Jenna and I worked together on developing the analytical approach – both from a conceptual perspective and from a pratical and mechanical perspective in R. We used the R analysis package moveHMM to generate step lengths and turning angles for each minute of the track (Michelot, Langrock, & Patterson, 2017). The packages uses hidden Markov models and the frequentist (drawing conclusions from sampled data emphasizing frequencies and/or proportions) statistical approach. The hidden Markov model approach requires that spatial data meet the following two criteria: 1) the data are sampled at regular intervals, and 2) the spatial data have a high degree of accuracy with minimal positional error. The data used in this exercise are believed to meet the criteria for hidden Markov models. First, while the data were not originally collected in one-minute increments, the maximum amount of time between collection of X,Y coordinates throughout a track was one-minute. The data were down-sampled into one-minute time bins to standardize the sampling interval through averaging the values of the X and Y coordinates for each one-minute interval. The maximum number of X,Y points averaged per one-minute was 6, as the minimum amount of time between X,Y observations was 8 seconds. Second, the spatial accuracy of the GPS units used to collect the tracks advertise a spatial accuracy of 2.5 meters. Given that the emphasis of the overall analysis is to understand general patterns in movement and behavioral relative to time rather than in relation to specific X,Y point locations the potential for up to 2.5 meters of spatial inaccuracy in the data does not present a cause for concern. Additionally, the data were visually inspected using ArcMap and significant spatial inaccuracies were removed prior to analysis. The tracks analyzed are believed to be free from spatial inaccuracy due to unit malfunction or loss of satellite signal.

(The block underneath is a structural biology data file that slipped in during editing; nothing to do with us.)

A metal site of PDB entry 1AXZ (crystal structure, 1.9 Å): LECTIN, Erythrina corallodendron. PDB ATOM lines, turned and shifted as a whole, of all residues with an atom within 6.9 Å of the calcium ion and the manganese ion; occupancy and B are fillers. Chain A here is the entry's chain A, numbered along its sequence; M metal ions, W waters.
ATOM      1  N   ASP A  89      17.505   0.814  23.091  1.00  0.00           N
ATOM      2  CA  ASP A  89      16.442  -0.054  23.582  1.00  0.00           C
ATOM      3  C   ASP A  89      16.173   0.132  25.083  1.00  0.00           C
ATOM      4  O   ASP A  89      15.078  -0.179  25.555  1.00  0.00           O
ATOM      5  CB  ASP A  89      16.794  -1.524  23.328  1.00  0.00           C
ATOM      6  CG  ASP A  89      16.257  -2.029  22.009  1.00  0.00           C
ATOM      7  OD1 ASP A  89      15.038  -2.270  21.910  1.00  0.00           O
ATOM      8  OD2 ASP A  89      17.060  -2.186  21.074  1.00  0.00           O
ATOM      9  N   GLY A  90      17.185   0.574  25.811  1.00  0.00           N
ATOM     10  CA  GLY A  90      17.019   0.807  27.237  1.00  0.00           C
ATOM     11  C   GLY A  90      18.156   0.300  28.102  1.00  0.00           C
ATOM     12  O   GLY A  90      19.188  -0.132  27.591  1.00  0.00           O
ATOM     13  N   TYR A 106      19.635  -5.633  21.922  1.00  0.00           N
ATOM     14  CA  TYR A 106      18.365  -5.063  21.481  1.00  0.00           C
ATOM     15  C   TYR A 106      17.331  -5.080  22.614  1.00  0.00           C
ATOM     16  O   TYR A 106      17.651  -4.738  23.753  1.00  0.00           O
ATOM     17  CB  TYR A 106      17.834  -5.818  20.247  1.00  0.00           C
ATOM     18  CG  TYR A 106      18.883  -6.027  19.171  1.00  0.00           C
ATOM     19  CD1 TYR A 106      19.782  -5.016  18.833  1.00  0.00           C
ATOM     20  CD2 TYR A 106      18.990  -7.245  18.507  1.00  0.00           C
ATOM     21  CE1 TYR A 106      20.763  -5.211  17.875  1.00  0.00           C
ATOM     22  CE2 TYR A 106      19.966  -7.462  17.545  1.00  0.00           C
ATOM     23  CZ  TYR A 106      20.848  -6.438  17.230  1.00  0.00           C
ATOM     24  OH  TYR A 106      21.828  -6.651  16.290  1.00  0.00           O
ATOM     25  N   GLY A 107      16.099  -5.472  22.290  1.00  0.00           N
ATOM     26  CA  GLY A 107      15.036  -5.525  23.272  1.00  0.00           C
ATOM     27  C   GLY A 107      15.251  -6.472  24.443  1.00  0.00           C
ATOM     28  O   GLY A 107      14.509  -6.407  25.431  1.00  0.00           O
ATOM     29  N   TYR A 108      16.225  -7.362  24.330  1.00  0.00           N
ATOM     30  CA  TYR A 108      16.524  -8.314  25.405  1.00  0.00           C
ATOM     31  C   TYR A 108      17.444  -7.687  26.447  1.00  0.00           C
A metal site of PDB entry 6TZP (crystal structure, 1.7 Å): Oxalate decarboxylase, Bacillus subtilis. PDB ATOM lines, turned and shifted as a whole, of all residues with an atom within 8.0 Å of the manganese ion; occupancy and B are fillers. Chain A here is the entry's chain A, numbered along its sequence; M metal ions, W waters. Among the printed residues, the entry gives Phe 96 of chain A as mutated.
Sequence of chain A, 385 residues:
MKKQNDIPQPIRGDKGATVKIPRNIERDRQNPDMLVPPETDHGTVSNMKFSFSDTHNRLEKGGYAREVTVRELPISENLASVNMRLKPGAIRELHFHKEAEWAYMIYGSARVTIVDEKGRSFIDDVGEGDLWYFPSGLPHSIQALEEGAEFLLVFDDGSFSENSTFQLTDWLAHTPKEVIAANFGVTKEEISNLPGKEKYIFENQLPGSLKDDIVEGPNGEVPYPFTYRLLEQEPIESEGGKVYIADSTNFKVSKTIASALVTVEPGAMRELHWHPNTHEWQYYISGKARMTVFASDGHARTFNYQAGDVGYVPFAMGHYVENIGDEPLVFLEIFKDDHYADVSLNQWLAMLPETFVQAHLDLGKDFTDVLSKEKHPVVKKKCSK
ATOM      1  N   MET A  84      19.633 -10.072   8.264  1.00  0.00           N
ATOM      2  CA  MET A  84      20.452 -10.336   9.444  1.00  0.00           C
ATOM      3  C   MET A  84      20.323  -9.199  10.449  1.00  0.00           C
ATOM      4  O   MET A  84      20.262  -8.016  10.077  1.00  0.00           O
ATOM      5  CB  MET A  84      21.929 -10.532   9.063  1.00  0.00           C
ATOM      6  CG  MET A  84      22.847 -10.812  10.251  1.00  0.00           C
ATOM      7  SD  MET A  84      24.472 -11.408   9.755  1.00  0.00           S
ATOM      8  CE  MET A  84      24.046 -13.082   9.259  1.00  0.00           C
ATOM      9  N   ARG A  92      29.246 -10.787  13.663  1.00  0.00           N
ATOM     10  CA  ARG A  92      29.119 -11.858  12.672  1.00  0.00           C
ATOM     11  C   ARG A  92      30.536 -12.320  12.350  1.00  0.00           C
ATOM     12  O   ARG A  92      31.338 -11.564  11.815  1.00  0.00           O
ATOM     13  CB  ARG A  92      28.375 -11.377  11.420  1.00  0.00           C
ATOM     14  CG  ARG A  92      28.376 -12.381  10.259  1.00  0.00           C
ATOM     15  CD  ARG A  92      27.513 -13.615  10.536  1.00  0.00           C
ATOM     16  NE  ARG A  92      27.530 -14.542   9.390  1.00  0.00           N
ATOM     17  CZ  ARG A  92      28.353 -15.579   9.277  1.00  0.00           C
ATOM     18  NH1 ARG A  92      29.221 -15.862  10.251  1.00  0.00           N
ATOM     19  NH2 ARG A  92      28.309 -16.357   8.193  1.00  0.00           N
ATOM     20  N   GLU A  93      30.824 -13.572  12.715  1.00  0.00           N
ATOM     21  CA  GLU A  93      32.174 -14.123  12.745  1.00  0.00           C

Additional tools used for data preparation and data visualization for use before and after the moveHMM package tool include the following: